Or the exchange between him and Lo Pan were doesn't believe that this little old guy is really an all-powerful ghost. Classic stuff. And, the film also delivers on the action sequences. So, you've got the best of both worlds. It goes without saying that they just don't make gems like this anymore.

And speaking of W.D. Richter, I'd love to read yer thoughts on THE ADVENTURES OF BUCKAROO BANZAI. Talk about your instant cult films!

Sean Gill said...

It is so hard to choose a favorite Carpenter, but THE THING, THEY LIVE, and BIG TROUBLE IN LITTLE CHINA always float around the top of my list. Truly a perfect fusion of dialogue, direction, and performers– I could easily see this movie falling flat on its face if even just Russell were replaced with an actor who didn't understand the material.

I am a BUCKAROO BANZAI fan, as well, and I've been meaning to do a write-up!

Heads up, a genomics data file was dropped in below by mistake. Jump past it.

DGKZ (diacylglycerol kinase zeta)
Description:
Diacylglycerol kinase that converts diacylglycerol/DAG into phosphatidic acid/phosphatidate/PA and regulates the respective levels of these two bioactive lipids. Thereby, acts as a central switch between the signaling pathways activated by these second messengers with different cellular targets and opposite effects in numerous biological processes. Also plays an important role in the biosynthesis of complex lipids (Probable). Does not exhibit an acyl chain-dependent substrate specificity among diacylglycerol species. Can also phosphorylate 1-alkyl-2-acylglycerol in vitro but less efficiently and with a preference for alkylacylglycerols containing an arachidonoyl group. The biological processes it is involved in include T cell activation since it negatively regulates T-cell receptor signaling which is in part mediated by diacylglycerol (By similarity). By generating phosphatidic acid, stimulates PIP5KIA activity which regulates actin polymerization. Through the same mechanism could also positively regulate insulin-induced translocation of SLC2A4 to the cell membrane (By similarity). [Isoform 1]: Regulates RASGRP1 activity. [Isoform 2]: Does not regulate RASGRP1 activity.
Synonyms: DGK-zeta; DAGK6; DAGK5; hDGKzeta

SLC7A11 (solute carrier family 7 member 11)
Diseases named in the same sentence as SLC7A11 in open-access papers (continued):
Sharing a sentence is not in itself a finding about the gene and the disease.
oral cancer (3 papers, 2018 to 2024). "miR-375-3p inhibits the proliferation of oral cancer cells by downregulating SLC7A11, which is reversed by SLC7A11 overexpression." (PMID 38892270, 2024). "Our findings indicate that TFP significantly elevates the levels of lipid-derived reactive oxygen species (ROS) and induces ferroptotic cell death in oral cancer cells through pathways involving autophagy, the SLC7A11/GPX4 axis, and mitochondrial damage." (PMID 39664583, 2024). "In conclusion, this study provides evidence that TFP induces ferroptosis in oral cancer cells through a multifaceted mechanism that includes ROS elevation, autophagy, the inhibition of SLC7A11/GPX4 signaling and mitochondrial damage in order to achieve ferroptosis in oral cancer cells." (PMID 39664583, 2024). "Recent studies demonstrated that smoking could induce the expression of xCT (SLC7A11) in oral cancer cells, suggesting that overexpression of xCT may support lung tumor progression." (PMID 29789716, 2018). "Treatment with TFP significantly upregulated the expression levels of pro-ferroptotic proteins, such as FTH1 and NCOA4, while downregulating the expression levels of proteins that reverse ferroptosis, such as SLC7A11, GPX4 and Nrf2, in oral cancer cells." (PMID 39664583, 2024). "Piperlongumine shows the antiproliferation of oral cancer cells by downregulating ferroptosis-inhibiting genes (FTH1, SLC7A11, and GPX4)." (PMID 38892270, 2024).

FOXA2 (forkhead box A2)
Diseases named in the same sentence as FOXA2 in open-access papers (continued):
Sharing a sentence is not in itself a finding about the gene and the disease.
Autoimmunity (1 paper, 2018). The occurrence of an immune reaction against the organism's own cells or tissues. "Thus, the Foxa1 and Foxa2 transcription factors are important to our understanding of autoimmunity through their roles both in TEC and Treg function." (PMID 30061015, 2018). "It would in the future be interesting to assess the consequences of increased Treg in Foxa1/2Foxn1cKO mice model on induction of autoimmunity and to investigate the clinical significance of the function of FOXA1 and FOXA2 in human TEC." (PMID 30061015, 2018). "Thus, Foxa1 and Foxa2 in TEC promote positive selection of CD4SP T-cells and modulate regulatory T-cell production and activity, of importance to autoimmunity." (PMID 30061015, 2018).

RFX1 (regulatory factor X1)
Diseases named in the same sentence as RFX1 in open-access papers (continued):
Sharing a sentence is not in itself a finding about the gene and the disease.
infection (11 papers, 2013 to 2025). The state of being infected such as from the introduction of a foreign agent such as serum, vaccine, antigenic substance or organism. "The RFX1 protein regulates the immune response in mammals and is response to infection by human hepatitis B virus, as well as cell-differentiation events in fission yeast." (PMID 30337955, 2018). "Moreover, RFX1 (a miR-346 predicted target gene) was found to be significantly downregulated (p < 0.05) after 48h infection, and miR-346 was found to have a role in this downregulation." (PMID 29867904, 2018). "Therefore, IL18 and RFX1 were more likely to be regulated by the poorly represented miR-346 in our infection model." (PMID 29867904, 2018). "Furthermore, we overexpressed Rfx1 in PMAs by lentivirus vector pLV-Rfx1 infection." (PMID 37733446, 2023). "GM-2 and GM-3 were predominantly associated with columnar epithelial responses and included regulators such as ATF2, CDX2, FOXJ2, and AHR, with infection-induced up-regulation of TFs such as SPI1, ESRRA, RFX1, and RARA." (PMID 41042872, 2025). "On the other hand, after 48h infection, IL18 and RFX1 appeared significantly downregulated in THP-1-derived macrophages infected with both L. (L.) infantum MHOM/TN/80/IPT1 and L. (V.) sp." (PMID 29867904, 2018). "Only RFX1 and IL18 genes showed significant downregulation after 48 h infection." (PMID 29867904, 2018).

J.D. said...

Those Carpy films you cited are also my frequent faves along with ESCAPE FROM NY - Russell plays such a badass in that one!

And I've been finding myself really watching THE FOG a lot more lately, rediscovering this slightly underappreciated film of his.

Sean Gill said...

EFNY and THE FOG (and IN THE MOUTH OF MADNESS) are probably my next tier. THE FOG just keeps getting better and better for me- and I think the soundtrack might even be Carpenter's best- complex, scary, and setting the perfect mood for M.R. James-style devilry.

GuyR said...

It IS really hard to decide which Carpenter is the best.
As JD wrote, The Thing is certainly his (and Bottin's) masterpiece.
But the favorite film sure varies from person to person.
For me, I'd say They Live, although Assault on Precinct 13 really makes my brain shiver. And Big Trouble is always a joy to watch.

What a director!

Anonymous said...

Great review, Sean. Can't add much here.

I like that Carpenter essentially makes the goofy sidekick the focus. Really, the competent one here is Dennis Dun (who'd appear a year later in PRINCE OF DARKNESS... and then disappear), in a conventional narrative he'd probably be the hero and the focus. This isn't to say the film is about Burton; but Carpenter does this thing where he turns the focus onto the sidekick. It's a nice touch.